The plant package Is made up essentially of a temporary collar portion wrapped about the plant stem portions, adapted to be removed before planting, and a relatively permanent package portion which is formed by rolling the roots into a paper sheet with soil to the diameter of said collar. That is to say the paramount factors of the Invention are the removable collar and permanent root containing elements, and the combination of these elements with the ir- i rigating tube device. It will be understood of t course that fabric materials other than paper u may be used if desired, and also that the collar p and package portions may be made up in ways other than by wrapping and rolling. r It will therefore be seen that the elements or general make-up of my. semi-potted plant package are simple, may be speedily handled, and the c ) finished product costs less than most of the packages that have heretofore been used for put- s ting up nursery and greenhouse products for sale i in over-the-counter-trade.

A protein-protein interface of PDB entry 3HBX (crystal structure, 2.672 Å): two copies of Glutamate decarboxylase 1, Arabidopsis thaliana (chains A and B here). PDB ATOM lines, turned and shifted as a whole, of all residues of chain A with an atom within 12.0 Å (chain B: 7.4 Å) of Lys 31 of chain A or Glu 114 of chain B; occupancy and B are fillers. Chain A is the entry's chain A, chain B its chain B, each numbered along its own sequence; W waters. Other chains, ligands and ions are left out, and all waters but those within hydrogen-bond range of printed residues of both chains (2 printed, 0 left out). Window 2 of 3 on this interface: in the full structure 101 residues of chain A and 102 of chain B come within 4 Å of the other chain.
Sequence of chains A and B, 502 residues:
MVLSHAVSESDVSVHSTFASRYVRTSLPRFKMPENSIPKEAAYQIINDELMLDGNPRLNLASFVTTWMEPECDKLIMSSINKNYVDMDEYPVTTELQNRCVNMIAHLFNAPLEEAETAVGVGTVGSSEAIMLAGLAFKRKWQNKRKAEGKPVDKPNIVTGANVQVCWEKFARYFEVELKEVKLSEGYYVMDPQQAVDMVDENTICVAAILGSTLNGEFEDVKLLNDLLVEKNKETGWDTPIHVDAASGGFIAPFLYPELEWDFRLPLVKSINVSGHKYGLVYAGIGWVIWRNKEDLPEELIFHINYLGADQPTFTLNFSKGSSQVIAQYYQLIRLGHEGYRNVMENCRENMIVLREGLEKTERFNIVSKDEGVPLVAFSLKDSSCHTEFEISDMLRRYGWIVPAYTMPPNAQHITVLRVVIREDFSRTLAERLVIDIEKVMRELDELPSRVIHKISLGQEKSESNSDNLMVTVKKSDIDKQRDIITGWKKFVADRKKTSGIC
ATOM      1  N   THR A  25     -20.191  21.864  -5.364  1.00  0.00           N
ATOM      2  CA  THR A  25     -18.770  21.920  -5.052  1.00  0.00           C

It will be understood the invention as herein disclosed is not limited to the details of construction shown and described, and that these may be varied without departing from the spirit of the invention as defined by the claims.

What is claimed as new is: 0 1. The combination with a plant package of a non-absorbent moisture collar associated therewith comprising a length of flexible tubing containing non-absorbent moisture material adapted to be wound around the stems of the plant 5 above the surface of the root embedding soil, as and for the purpose set forth.

2. An article of the character described comprising a package wholly enclosing the plant body, said package having a root and soil hold30 ing portion, and an integral upper portion extending around the plant stems, a non-moisture absorbent collar located within said upper portion and closely fitting around the plant stems, and a lateral-wise rip cord for readily detaching 5 said integral upper package portion to permit removal of said collar, as and for the purpose set forth.